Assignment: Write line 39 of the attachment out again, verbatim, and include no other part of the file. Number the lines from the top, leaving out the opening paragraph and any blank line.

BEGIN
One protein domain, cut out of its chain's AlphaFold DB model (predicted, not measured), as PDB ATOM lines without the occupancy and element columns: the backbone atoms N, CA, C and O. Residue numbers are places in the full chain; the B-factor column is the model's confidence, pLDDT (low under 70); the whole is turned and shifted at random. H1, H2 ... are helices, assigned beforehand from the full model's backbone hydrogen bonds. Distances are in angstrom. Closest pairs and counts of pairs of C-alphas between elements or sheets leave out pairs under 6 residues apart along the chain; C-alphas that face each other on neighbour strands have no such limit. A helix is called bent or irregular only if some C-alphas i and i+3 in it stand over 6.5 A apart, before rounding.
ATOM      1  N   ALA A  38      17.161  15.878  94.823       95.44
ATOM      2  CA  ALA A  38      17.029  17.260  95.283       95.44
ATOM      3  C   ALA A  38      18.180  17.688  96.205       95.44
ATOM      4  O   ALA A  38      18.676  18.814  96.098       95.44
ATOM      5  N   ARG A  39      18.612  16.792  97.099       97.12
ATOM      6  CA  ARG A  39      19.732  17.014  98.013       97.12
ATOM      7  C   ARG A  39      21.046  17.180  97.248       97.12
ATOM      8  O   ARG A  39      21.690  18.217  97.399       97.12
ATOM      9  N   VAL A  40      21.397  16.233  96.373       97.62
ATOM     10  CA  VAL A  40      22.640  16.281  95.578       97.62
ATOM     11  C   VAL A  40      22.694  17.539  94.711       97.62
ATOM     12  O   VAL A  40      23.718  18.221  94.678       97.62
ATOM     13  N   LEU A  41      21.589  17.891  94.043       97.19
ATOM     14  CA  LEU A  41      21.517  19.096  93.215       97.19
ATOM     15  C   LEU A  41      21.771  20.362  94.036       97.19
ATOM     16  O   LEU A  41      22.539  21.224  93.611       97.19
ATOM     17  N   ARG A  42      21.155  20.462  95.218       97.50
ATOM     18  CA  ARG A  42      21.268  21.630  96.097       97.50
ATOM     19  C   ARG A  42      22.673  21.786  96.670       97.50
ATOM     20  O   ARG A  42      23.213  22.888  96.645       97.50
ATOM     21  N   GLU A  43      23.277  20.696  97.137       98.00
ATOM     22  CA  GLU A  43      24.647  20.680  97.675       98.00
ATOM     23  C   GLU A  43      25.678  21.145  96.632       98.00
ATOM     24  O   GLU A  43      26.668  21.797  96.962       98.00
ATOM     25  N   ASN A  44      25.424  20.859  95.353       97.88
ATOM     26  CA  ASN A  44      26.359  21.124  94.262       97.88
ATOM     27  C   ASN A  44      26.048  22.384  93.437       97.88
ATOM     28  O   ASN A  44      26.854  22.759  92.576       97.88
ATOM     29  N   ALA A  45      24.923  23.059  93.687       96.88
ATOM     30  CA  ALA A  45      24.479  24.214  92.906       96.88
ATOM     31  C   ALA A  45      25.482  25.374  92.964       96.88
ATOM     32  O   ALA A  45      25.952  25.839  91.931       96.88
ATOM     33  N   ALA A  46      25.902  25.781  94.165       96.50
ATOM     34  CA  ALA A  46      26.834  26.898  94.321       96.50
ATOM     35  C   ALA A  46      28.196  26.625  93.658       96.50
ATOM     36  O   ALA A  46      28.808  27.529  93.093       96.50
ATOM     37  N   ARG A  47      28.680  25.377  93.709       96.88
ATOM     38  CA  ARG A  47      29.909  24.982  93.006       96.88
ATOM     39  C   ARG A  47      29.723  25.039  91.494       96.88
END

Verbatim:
ATOM     39  C   ARG A  47      29.723  25.039  91.494       96.88